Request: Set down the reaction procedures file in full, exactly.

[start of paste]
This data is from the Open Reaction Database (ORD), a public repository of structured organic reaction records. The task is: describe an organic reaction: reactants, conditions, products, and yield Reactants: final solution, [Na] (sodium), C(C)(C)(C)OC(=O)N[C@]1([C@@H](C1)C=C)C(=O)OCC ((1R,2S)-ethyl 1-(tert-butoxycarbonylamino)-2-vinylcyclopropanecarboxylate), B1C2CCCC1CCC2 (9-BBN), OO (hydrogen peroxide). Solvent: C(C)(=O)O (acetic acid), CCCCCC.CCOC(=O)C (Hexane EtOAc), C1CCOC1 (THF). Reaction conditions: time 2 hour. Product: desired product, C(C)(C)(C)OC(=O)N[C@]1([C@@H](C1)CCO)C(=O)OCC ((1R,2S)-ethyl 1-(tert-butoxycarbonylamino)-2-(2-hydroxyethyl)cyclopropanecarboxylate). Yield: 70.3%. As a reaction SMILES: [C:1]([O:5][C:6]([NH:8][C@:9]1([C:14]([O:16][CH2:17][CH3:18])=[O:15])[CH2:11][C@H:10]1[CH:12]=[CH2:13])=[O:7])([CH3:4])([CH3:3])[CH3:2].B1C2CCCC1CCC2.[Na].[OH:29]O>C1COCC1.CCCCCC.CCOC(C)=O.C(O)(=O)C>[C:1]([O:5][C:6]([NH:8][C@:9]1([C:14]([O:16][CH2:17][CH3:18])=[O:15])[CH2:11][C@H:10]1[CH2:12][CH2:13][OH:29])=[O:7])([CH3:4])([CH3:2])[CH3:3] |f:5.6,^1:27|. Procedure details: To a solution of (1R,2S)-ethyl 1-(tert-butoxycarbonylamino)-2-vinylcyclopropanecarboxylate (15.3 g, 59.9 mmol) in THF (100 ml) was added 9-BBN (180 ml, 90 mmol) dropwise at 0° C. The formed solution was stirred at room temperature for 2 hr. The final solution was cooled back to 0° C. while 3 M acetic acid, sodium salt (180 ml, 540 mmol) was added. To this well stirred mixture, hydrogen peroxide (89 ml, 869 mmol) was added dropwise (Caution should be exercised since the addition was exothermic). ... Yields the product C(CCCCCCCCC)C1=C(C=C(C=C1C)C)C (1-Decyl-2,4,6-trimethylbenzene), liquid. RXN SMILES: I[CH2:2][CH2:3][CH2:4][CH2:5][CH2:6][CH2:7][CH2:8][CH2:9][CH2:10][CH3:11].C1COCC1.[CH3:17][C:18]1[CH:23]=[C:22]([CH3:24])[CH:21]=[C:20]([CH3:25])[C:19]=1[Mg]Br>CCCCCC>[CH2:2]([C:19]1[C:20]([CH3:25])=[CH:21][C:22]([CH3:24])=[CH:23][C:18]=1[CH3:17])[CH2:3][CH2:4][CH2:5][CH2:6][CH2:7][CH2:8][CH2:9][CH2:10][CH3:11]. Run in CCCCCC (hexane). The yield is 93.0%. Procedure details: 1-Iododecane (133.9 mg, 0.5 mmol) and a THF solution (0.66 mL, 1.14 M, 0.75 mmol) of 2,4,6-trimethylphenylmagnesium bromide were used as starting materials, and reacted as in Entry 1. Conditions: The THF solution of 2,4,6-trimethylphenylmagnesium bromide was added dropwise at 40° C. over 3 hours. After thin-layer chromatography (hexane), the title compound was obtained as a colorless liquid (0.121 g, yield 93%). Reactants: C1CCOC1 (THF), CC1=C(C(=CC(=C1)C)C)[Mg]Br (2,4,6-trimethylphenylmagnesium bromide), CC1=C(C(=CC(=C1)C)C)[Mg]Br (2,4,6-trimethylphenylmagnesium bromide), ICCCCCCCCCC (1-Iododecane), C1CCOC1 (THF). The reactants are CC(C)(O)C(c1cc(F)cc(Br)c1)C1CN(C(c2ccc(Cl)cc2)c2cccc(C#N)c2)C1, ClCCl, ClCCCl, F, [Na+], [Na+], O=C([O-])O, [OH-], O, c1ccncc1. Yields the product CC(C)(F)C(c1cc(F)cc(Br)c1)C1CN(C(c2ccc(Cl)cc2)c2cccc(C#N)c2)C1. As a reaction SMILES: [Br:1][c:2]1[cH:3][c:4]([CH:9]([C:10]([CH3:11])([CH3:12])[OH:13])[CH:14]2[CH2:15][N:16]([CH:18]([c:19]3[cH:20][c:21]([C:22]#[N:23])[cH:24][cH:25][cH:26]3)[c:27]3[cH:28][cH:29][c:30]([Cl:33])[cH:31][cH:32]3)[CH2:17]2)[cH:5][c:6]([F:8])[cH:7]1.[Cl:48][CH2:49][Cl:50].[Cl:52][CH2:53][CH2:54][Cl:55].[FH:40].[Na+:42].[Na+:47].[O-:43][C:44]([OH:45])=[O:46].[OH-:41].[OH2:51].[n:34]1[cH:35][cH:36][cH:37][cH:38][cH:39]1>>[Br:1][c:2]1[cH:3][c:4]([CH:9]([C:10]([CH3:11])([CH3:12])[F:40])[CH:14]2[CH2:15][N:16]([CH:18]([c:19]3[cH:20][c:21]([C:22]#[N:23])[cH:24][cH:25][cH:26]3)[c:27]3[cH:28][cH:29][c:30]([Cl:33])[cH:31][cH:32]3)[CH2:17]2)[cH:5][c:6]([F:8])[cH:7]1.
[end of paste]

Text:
This data is from the Open Reaction Database (ORD), a public repository of structured organic reaction records. The task is: describe an organic reaction: reactants, conditions, products, and yield Reactants: final solution, [Na] (sodium), C(C)(C)(C)OC(=O)N[C@]1([C@@H](C1)C=C)C(=O)OCC ((1R,2S)-ethyl 1-(tert-butoxycarbonylamino)-2-vinylcyclopropanecarboxylate), B1C2CCCC1CCC2 (9-BBN), OO (hydrogen peroxide). Solvent: C(C)(=O)O (acetic acid), CCCCCC.CCOC(=O)C (Hexane EtOAc), C1CCOC1 (THF). Reaction conditions: time 2 hour. Product: desired product, C(C)(C)(C)OC(=O)N[C@]1([C@@H](C1)CCO)C(=O)OCC ((1R,2S)-ethyl 1-(tert-butoxycarbonylamino)-2-(2-hydroxyethyl)cyclopropanecarboxylate). Yield: 70.3%. As a reaction SMILES: [C:1]([O:5][C:6]([NH:8][C@:9]1([C:14]([O:16][CH2:17][CH3:18])=[O:15])[CH2:11][C@H:10]1[CH:12]=[CH2:13])=[O:7])([CH3:4])([CH3:3])[CH3:2].B1C2CCCC1CCC2.[Na].[OH:29]O>C1COCC1.CCCCCC.CCOC(C)=O.C(O)(=O)C>[C:1]([O:5][C:6]([NH:8][C@:9]1([C:14]([O:16][CH2:17][CH3:18])=[O:15])[CH2:11][C@H:10]1[CH2:12][CH2:13][OH:29])=[O:7])([CH3:4])([CH3:2])[CH3:3] |f:5.6,^1:27|. Procedure details: To a solution of (1R,2S)-ethyl 1-(tert-butoxycarbonylamino)-2-vinylcyclopropanecarboxylate (15.3 g, 59.9 mmol) in THF (100 ml) was added 9-BBN (180 ml, 90 mmol) dropwise at 0° C. The formed solution was stirred at room temperature for 2 hr. The final solution was cooled back to 0° C. while 3 M acetic acid, sodium salt (180 ml, 540 mmol) was added. To this well stirred mixture, hydrogen peroxide (89 ml, 869 mmol) was added dropwise (Caution should be exercised since the addition was exothermic). ... Yields the product C(CCCCCCCCC)C1=C(C=C(C=C1C)C)C (1-Decyl-2,4,6-trimethylbenzene), liquid. RXN SMILES: I[CH2:2][CH2:3][CH2:4][CH2:5][CH2:6][CH2:7][CH2:8][CH2:9][CH2:10][CH3:11].C1COCC1.[CH3:17][C:18]1[CH:23]=[C:22]([CH3:24])[CH:21]=[C:20]([CH3:25])[C:19]=1[Mg]Br>CCCCCC>[CH2:2]([C:19]1[C:20]([CH3:25])=[CH:21][C:22]([CH3:24])=[CH:23][C:18]=1[CH3:17])[CH2:3][CH2:4][CH2:5][CH2:6][CH2:7][CH2:8][CH2:9][CH2:10][CH3:11]. Run in CCCCCC (hexane). The yield is 93.0%. Procedure details: 1-Iododecane (133.9 mg, 0.5 mmol) and a THF solution (0.66 mL, 1.14 M, 0.75 mmol) of 2,4,6-trimethylphenylmagnesium bromide were used as starting materials, and reacted as in Entry 1. Conditions: The THF solution of 2,4,6-trimethylphenylmagnesium bromide was added dropwise at 40° C. over 3 hours. After thin-layer chromatography (hexane), the title compound was obtained as a colorless liquid (0.121 g, yield 93%). Reactants: C1CCOC1 (THF), CC1=C(C(=CC(=C1)C)C)[Mg]Br (2,4,6-trimethylphenylmagnesium bromide), CC1=C(C(=CC(=C1)C)C)[Mg]Br (2,4,6-trimethylphenylmagnesium bromide), ICCCCCCCCCC (1-Iododecane), C1CCOC1 (THF). The reactants are CC(C)(O)C(c1cc(F)cc(Br)c1)C1CN(C(c2ccc(Cl)cc2)c2cccc(C#N)c2)C1, ClCCl, ClCCCl, F, [Na+], [Na+], O=C([O-])O, [OH-], O, c1ccncc1. Yields the product CC(C)(F)C(c1cc(F)cc(Br)c1)C1CN(C(c2ccc(Cl)cc2)c2cccc(C#N)c2)C1. As a reaction SMILES: [Br:1][c:2]1[cH:3][c:4]([CH:9]([C:10]([CH3:11])([CH3:12])[OH:13])[CH:14]2[CH2:15][N:16]([CH:18]([c:19]3[cH:20][c:21]([C:22]#[N:23])[cH:24][cH:25][cH:26]3)[c:27]3[cH:28][cH:29][c:30]([Cl:33])[cH:31][cH:32]3)[CH2:17]2)[cH:5][c:6]([F:8])[cH:7]1.[Cl:48][CH2:49][Cl:50].[Cl:52][CH2:53][CH2:54][Cl:55].[FH:40].[Na+:42].[Na+:47].[O-:43][C:44]([OH:45])=[O:46].[OH-:41].[OH2:51].[n:34]1[cH:35][cH:36][cH:37][cH:38][cH:39]1>>[Br:1][c:2]1[cH:3][c:4]([CH:9]([C:10]([CH3:11])([CH3:12])[F:40])[CH:14]2[CH2:15][N:16]([CH:18]([c:19]3[cH:20][c:21]([C:22]#[N:23])[cH:24][cH:25][cH:26]3)[c:27]3[cH:28][cH:29][c:30]([Cl:33])[cH:31][cH:32]3)[CH2:17]2)[cH:5][c:6]([F:8])[cH:7]1.